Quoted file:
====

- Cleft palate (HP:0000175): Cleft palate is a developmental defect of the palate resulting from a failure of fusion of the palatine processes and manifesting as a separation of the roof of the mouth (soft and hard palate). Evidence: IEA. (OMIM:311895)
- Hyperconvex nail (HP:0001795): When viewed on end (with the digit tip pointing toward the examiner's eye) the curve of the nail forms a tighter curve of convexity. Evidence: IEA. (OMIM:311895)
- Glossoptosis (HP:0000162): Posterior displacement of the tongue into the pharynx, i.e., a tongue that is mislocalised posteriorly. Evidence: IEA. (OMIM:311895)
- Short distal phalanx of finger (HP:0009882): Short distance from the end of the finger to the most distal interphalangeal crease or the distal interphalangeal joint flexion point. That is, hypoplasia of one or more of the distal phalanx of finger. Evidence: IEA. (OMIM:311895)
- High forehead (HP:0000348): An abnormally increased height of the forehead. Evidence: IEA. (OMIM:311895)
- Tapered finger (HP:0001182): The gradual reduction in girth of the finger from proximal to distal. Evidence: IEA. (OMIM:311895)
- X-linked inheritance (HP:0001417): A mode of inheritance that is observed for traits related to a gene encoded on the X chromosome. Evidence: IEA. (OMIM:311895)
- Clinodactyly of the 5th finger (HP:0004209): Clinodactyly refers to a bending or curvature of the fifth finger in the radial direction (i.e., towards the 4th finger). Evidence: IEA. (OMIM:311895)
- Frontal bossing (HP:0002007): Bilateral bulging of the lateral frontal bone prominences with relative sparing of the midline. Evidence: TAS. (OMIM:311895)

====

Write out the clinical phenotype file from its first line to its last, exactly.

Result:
- Cleft palate (HP:0000175): Cleft palate is a developmental defect of the palate resulting from a failure of fusion of the palatine processes and manifesting as a separation of the roof of the mouth (soft and hard palate). Evidence: IEA. (OMIM:311895)
- Hyperconvex nail (HP:0001795): When viewed on end (with the digit tip pointing toward the examiner's eye) the curve of the nail forms a tighter curve of convexity. Evidence: IEA. (OMIM:311895)
- Glossoptosis (HP:0000162): Posterior displacement of the tongue into the pharynx, i.e., a tongue that is mislocalised posteriorly. Evidence: IEA. (OMIM:311895)
- Short distal phalanx of finger (HP:0009882): Short distance from the end of the finger to the most distal interphalangeal crease or the distal interphalangeal joint flexion point. That is, hypoplasia of one or more of the distal phalanx of finger. Evidence: IEA. (OMIM:311895)
- High forehead (HP:0000348): An abnormally increased height of the forehead. Evidence: IEA. (OMIM:311895)
- Tapered finger (HP:0001182): The gradual reduction in girth of the finger from proximal to distal. Evidence: IEA. (OMIM:311895)
- X-linked inheritance (HP:0001417): A mode of inheritance that is observed for traits related to a gene encoded on the X chromosome. Evidence: IEA. (OMIM:311895)
- Clinodactyly of the 5th finger (HP:0004209): Clinodactyly refers to a bending or curvature of the fifth finger in the radial direction (i.e., towards the 4th finger). Evidence: IEA. (OMIM:311895)
- Frontal bossing (HP:0002007): Bilateral bulging of the lateral frontal bone prominences with relative sparing of the midline. Evidence: TAS. (OMIM:311895)